If there's one place in the land that should never be the subject of a gagging order, it is the place where our representatives gather and debate, and where they hold government to account. Yet, extraordinarily, the Guardian newspaper has been served with an order gagging it from reporting a parliamentary question from Labour backbencher Paul Farrelly later this week. the question is already laid out on the Order Paper, but thanks to the injunction obtained by solicitors Carter-Ruck, the Guardian cannot even mention the MPs' name, let alone the subject of his question or likely reply.
It may be scandalous that such an order can be issued, but fortunately in this age of internet communication, other sources are not so restrained. Thus, the blogger Guido Fawkes has commented on this and published the question that the Guardian has been gagged from reporting; he also links to this story, linked to the issue that Carter-Ruck's clients are so keen to trample on free speech for; while Iain Dale also reports the matter extensively, and carries this link to the original Guardian story, by reporter David Leigh, that has caused all the fuss. Seems that companies like Trafigura can dump all the toxic waste they like along the West African coast, and stil manage to use the British legal system to keep their activities quiet.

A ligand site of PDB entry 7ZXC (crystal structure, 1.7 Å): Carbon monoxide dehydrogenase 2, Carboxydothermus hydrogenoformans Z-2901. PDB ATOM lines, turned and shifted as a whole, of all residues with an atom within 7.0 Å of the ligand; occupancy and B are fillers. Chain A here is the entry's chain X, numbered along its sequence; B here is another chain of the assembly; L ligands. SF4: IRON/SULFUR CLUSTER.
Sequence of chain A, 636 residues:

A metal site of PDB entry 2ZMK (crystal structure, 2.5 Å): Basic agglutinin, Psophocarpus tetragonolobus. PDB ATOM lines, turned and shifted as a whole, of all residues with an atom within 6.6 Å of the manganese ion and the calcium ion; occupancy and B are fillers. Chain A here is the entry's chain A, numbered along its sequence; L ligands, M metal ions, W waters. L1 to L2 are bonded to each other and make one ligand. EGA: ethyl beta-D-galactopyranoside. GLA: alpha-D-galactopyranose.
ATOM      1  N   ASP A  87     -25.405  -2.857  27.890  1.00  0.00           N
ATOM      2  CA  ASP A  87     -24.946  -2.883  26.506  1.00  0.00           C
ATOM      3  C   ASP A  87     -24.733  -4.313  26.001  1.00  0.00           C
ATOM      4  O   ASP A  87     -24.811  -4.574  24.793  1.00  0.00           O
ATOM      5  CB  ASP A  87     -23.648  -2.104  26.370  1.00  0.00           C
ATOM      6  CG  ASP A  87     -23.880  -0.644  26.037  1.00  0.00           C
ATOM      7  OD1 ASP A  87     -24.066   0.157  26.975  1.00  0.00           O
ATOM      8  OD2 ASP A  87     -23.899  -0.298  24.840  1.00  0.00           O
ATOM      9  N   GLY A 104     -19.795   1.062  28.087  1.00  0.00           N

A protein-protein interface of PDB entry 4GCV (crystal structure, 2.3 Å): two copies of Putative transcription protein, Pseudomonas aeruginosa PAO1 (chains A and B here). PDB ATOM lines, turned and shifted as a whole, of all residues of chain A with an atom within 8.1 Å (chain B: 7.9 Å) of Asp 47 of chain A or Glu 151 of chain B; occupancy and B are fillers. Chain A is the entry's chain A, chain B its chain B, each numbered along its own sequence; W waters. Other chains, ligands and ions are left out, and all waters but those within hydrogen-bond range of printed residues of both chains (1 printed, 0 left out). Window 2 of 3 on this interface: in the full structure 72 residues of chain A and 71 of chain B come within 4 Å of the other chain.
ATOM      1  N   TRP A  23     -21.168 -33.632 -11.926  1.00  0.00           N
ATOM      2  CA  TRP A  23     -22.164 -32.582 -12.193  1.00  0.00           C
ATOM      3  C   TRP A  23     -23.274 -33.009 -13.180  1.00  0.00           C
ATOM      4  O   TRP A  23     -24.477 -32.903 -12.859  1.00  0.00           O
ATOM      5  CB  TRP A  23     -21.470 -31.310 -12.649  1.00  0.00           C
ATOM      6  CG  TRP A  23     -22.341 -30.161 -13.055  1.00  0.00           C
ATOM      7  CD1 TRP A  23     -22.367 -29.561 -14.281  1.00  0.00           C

UPDATE: Lovely piece here from a blogger called Mr. Eugenides about how Carter-Ruck's attempt to gag the Guardian has pretty well guaranteed that Trafigura have now received far greater coverage than they ever would if no such order had been placed. Suddenly, they're big news and their nefarious activities are in every spotlight!
UPDATE 2: Carter-Ruck have accepted defeat and withdrawn the gag order. Nick Higham on the BBC website has posted an analysis of the internet/twitter aspects of today's rather extraordinary developments. A commenter of good repute reports some tension within Trafigura about whether to employ the very aggressive Carter-Ruck - good that they know what they're doing, these poisoners of innocent Africans.